REVIEW: “Will Eisner’s The Spirit” (Vol. 1) by Darwyn Cooke

Will Eisner’s The Spirit

Darwyn Cooke
DC Comics, 2007

Finished 3 May 2010

I was reading a book on the history of graphic novels (specifically, comics of the “Golden Age”) and when I read the synopsis for Will Eisner’s The Spirit I thought it sounded like another series I would really enjoy. So when I saw this book at the library I had to pick it up. Of course, it’s not the original, but I didn’t know that to begin with, and in any case it was still quite enjoyable. From the Goodreads summary:

Darwyn Cooke – the visionary creator of the acclaimed DC: THE NEW FRONTIER — turns his attention to the classic Will Eisner creation The Spirit in this amazing hardcover collecting the first six issues of the new series from DC Comics plus the BATMAN/THE SPIRIT special! In these thrilling tales. Cooke maintains the “spirit” of Eisner’s creation but brings his own original sensibilities to the character. The Spirit, a.k.a. Denny Colt, Commissioner Dolan, and his Daughter Ellen are reintroduced in this go-for-broke, shoot-the-lights-out collection of crime stories filled with action, adventure, humor and sexy girls!

It’s pretty much a superhero-type story, except in this case the main character, Denny Colt, is presumed dead after an accident, shoved in a tomb and forgotten about. Except for the fact that he’s not actually dead: the ‘poison’ he ingested simply made it look like he was. So, he comes back to life and takes advantage of his deceased status in order to fight crime as the vigilante “The Spirit.”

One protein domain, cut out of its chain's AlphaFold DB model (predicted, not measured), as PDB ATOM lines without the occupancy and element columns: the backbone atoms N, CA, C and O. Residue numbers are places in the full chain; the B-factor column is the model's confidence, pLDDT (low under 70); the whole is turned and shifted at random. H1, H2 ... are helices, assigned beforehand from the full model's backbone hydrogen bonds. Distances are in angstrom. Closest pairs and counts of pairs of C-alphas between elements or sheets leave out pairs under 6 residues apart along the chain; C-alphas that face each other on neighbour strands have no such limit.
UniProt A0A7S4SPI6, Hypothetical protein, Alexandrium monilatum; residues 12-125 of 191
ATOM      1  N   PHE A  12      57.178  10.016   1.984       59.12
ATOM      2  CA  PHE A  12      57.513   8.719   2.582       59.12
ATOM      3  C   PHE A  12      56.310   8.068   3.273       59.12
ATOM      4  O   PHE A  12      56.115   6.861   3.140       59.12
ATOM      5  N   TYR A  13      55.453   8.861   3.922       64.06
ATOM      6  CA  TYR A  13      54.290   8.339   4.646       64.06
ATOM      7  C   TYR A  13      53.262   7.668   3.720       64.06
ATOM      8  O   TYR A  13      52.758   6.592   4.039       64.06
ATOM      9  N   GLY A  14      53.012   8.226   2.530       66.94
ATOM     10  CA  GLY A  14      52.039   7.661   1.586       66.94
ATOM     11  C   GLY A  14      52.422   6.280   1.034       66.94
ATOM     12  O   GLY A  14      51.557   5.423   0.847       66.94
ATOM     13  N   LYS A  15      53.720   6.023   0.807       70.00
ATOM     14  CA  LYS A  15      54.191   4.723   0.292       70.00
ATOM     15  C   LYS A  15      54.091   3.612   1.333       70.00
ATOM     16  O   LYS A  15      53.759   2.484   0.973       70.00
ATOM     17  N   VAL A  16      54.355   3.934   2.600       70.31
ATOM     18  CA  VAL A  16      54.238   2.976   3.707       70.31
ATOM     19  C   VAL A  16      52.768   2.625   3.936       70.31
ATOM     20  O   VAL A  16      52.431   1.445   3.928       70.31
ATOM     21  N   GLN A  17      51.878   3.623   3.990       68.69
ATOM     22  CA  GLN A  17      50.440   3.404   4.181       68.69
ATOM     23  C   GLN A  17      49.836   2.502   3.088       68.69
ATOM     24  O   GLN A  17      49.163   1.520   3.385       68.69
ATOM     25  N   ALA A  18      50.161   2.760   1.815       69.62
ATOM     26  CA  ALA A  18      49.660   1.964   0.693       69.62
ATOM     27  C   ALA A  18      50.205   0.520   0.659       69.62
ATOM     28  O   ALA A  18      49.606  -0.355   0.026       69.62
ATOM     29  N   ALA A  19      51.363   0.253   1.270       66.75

The art was somewhat – simplistic, shall we say, but the stories were engaging and I enjoyed the book. It definitely helps to know the back story before you start reading, as the author apparently presumes his readers are all male comic book fans from way back (don’t you hate it when authors do that?). I wouldn’t really count this as a “Graphic Novel” per se since it’s actually a collection of comic books, but it needs a category so that’s where it’s going for the time being.

When it comes down to it, it was kind of blah. A fun, quick read, but not one that left a lasting impression or about which I have much to say. I’m still interested in tracking down the original, though, so it wasn’t all bad!


  1. Glasd to see your interest was piqued by The Spirit, Black Sheep, but you really do need to track down the original. DC’s Archives series (26 hardcover volumes) covers it all, but you might want to jump in around the post-war era (1946-1950) for what most regard as the best years. DC also did an inexpensive black & white collection and you can still find many of the Kitchen Sink Press Spirit comics and magazines on eBay pretty cheap if budget is an issue! I’ll be curious what your review is after seeing Eisner himself. And you should also check out his graphic novels (most are published these days by W. W. Norton, along with his three definitive instructional books) but, again, Kitchen Sink and DC versions of nearly all the GNscan be had cheap on line.

      • Black Sheep
      • May 8th, 2010

      Hey, thanks for the tip! I’ll have to investigate and see if I can track some down. I have Eisner’s Contract With God trilogy on my list to read shortly as well. Judging by what I’ve heard, he’s definitely one of those whose work you really have to experience if you’re interested in graphic novels.

  1. June 1st, 2010

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